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Last week we ran a post about the Avianca LifeMiles sale where you could purchase miles with a 140% bonus. If you decided to jump on this, you could potentially buy enough miles to fly business class one-way between the U.S. and Europe for less than $900, which is a pretty good deal.
However, strategies like these are not without their risks. I played around with the Avianca award search engine, trying to emulate what Matthew at Live and Let’s Fly penned about using the LifeMiles sale to fly Asiana first class. I found it far more difficult than expected, and this is mainly due to some of the idiosyncrasies of LifeMiles.
Look before you leap
I’m realizing more and more than having a thorough understanding about a specific loyalty program and currency is critical before moving forward with investing in said currency. Well, for the typical U.S. airlines, it’s hard to go wrong if all you’re looking for are free domestic economy flights now and then. But if you’re hoping to fly a specific airline or visit a specific destination and invest in the wrong mileage currency, it could result in a significant amount of time and resources wasted.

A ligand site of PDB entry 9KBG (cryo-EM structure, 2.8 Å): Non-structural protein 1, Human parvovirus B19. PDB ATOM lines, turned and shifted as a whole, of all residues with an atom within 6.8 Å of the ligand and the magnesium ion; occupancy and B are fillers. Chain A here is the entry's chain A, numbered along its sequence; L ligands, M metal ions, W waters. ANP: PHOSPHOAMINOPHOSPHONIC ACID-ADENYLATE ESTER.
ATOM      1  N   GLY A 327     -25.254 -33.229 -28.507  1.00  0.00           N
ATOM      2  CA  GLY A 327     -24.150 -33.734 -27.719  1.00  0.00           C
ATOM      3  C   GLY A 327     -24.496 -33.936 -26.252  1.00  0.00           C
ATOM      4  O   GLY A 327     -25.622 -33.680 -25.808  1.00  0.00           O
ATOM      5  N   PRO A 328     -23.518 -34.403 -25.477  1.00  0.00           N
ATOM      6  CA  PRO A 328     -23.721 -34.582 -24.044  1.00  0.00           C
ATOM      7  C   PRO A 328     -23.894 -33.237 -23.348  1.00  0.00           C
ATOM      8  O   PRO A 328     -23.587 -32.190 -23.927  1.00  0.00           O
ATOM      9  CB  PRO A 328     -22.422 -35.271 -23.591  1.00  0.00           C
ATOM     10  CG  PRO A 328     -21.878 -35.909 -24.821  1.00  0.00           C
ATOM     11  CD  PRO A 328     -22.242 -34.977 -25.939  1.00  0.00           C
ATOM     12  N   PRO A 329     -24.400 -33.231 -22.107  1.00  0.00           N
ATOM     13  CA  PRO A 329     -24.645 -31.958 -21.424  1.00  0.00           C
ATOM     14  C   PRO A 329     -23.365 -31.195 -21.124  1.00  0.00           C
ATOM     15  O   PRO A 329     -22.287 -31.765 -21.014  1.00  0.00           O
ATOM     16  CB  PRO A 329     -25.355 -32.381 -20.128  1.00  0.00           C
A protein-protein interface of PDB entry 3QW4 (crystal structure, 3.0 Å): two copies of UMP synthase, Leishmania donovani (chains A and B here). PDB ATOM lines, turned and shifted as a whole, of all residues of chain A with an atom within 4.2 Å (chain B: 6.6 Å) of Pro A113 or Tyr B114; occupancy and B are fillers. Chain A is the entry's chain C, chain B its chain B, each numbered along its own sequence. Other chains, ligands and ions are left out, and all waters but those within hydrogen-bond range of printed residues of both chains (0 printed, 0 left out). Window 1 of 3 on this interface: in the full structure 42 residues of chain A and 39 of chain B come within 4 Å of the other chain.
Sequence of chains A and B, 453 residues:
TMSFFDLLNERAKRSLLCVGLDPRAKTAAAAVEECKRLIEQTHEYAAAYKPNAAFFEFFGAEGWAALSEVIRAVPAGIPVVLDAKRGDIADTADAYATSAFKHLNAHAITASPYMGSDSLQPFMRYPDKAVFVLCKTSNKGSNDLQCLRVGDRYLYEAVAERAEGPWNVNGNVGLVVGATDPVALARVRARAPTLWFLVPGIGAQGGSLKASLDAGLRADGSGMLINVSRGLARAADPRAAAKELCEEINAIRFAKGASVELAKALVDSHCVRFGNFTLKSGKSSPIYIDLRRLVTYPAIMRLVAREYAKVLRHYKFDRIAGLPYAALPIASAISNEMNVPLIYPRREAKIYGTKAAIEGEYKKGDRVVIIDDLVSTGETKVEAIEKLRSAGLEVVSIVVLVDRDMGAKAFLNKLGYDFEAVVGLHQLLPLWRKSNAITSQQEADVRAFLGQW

Take this Avianca LifeMiles sale (that is now over), for instance. I wanted to emulate Matthew’s Asiana first class experience (at least the booking part), and went looking for space at united.com since this is by far the most familiar Star Alliance search engine for me. I quickly found a date where there was a seat showing between Seoul and Los Angeles. So far, so good.
However, when I went to look up the same space on LifeMiles (for significantly fewer miles), the search didn’t find anything. At first I thought it was because I was actually searching Delhi to Los Angeles, my actual trip of interest, but when I dropped the DEL-ICN leg and just searched ICN-LAX, the results still didn’t give me anything. No Asiana first class, no business class itinerary through Beijing (also available), no economy options. Nothing.
To ensure United is showing me the correct space, I moved on to Aeroplan, another place I’ll often cross-reference award availability. The business/first Asiana award from Delhi to Los Angeles came up right away. Which makes me think the entire problem is with LifeMiles and not phantom award space.
All of a sudden buying miles to fly Asiana first class is becoming much more of a hassle than I anticipated. If I’d already jumped and bought the miles, I’d probably far more frustrated than I am.
Eventually I *did* get Asiana first class space to come up on one date, by changing my departure point multiple times. I had to also specifically ask the search to look for Asiana space, not “Star Alliance” or “búsqueda inteligente” even though I was doing a really simple search from ICN to LAX (note: it took me keying in HKG to LAX to pull up the space…the nonstop leg never came up by itself).
LifeMiles is quirky
With many programs you can call up an agent, feed them the flight numbers and dates, and they can still piece an award together for you. So even if the computer cannot pull up the space you want, not all is lost. Sometimes, for whatever reason, the award search engine fails to put together all valid itineraries.